August 28, 2011
Professional Fees: Managing the Cost of Divorce
There are many elements we can focus on in analyzing the cost of divorce, but I’m writing to offer some thoughts on the billable hour. The billable hour is how most professionals approach the transaction of working with you during your divorce—you pay them for the time it takes to complete the process. A few renegades deviate from this model, like the husband and wife therapist/attorney duo who charge a flat fee of $10,000. Or in the other direction, the bare-bones services of a document preparer who charges a flat fee with the training and skill set that reflects the amount of that flat fee.
But the vast majority of divorce professionals—legal, financial, mental health—break their time down into smallish increments, like six or fifteen minutes, and bill for the time spent working with and for clients to get their tasks completed and their divorces finalized. The billable hour works well for some folks, but is quite toxic for others; which means that the billable hour is something to consider as you choose your divorce professionals, because making an informed choice can help you focus all your attention on the tasks, transitions and negotiations ahead of you in the divorce process, rather than ending up spending time constantly worrying about or wrangling with your professional(s).
Some thoughts to consider on the billable hour:
- The different professions charge very different rates. Attorneys charge the highest hourly rate because their overhead is generally the highest (think support personnel to liability insurance to research materials and on). And financial professionals generally charge less per hour, and mental health professionals less than that. Might you be well served by working in an interdisciplinary process with two or more of the different professionals, giving you a spectrum of choice in services and rates as your process evolves?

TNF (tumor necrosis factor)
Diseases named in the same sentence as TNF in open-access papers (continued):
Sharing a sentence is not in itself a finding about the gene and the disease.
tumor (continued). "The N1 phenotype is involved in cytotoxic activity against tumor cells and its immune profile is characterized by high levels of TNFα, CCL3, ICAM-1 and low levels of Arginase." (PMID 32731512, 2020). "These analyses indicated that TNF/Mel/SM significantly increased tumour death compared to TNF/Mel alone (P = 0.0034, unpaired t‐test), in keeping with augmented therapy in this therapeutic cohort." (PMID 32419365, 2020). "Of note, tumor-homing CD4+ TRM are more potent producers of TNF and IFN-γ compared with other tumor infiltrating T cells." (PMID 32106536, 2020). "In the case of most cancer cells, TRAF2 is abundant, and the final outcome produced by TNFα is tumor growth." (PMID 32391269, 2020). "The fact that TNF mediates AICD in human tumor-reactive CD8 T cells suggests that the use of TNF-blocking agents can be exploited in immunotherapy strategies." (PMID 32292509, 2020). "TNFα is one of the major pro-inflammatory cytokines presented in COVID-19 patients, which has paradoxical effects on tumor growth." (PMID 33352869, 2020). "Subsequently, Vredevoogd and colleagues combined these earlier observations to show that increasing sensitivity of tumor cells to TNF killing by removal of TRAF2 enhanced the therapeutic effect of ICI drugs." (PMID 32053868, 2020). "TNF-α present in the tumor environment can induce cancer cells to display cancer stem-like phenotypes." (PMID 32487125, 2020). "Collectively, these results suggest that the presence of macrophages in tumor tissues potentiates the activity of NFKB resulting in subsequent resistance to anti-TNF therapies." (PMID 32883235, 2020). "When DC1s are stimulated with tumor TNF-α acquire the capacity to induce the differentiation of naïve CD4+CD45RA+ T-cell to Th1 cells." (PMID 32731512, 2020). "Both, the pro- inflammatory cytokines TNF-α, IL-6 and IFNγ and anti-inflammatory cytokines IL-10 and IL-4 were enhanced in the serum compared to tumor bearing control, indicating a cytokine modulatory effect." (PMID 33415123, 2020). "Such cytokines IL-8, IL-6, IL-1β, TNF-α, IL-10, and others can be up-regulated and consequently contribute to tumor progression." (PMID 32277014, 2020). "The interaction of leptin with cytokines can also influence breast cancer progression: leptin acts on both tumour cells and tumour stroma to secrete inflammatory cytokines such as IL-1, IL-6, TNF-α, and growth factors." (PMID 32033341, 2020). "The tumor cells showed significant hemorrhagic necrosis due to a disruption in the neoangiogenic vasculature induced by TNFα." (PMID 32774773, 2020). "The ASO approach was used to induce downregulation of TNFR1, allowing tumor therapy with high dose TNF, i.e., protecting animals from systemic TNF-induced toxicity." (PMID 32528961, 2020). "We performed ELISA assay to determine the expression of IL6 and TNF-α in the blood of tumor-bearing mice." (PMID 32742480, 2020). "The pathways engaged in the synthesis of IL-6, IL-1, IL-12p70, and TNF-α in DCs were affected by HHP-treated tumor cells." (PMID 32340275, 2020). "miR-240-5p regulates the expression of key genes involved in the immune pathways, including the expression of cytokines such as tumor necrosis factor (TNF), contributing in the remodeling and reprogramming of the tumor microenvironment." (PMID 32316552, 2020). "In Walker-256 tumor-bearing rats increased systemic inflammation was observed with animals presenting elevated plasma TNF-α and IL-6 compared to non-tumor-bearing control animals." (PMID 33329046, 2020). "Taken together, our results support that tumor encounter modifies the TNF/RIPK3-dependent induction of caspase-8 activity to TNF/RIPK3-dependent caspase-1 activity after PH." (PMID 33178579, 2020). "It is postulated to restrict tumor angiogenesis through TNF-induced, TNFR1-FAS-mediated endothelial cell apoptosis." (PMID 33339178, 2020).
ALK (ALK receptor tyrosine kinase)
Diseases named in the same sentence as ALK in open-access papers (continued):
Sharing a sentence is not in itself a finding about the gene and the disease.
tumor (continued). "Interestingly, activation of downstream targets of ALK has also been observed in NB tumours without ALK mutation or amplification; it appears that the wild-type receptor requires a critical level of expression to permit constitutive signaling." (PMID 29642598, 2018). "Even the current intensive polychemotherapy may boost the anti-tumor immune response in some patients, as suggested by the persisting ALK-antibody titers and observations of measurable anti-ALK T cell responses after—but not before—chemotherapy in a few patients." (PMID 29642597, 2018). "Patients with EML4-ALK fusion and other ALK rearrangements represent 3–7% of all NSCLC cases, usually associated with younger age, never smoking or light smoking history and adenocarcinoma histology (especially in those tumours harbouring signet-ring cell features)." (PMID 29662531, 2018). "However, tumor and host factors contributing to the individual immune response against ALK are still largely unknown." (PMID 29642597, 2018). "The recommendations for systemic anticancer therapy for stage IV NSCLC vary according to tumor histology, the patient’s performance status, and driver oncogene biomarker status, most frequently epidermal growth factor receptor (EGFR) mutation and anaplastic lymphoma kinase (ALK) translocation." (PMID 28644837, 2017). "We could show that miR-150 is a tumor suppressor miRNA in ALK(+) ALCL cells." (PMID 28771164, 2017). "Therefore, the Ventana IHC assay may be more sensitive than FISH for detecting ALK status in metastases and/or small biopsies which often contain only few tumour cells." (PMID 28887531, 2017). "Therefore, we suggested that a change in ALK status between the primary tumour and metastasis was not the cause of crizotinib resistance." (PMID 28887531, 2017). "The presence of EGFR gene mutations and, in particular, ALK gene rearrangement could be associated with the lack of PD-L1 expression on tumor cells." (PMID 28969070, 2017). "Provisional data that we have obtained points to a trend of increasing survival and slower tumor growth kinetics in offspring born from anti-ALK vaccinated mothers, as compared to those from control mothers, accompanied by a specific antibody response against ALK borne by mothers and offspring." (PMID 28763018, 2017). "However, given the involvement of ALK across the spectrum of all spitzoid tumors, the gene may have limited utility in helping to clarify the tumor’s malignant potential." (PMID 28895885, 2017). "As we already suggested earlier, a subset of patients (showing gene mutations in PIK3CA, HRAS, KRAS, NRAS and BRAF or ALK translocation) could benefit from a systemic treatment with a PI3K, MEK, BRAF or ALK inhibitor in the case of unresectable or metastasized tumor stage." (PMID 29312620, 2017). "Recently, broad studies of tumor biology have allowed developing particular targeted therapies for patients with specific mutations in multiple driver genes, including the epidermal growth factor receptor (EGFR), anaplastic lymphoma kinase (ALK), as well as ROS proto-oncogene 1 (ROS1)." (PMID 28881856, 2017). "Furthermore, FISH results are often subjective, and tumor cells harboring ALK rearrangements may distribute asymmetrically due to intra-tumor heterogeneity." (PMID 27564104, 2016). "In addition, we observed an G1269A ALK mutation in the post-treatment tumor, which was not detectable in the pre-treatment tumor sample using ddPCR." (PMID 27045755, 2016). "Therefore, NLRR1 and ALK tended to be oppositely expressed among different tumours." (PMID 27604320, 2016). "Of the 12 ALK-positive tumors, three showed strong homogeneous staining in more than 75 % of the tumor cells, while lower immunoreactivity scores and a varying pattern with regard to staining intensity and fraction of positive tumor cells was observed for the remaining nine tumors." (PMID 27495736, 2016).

- Within the same profession, skills and rates do not correlate perfectly. You may want to have a consultation with a few attorneys, each from a different rate spectrum, to make a comparison. Is the $500 an hour attorney worth the additional per hour costs to you than the $300 an hour attorney?
- Hiring professionals to work together, rather than fight, generally uses less billable hours. Professionals who work in consensual dispute resolution processes, like mediation and Collaborative Practice, generally bill less hours per case, than traditional attorneys do. If you think that you and your spouse have the capacity to sit down and listen to each other, to focus on the result working as well as possible for both people, than you might save a lot of money. Fighting in divorce is posturing; and that posturing is based on legal complexity which is endlessly debatable; all of which means that the billable hours they spend fighting for you ends up putting a large amount of your hard-earned money in their pocket.
- Pick professionals who you trust will bill you fairly. In each consultation, ask professionals about their approach to the billable hour. Do they bill for administrative tasks? If you have a five minute phone call to confirm something, will they bill for that? What is their office’s procedure if you disagree with an item on their bill? When you sit with them do you feel like a sign is over your head reading: ATM? Or do you get the impression the professional will work hard to be of value to you?
- If you find that you’re thinking more about the billable hour than the task at hand, it’s time to change to another process or professional. Divorce is hard enough without a mental loop of constant anxiety over your professionals’ billable hour. If you’re on a conference call with your professional and your spouse, and all you can think about as you stare at the clock is how much the call is costing you in billable hour time, that’s a sign that you might be better served researching lower-cost professionals or bare-bones flat fee services.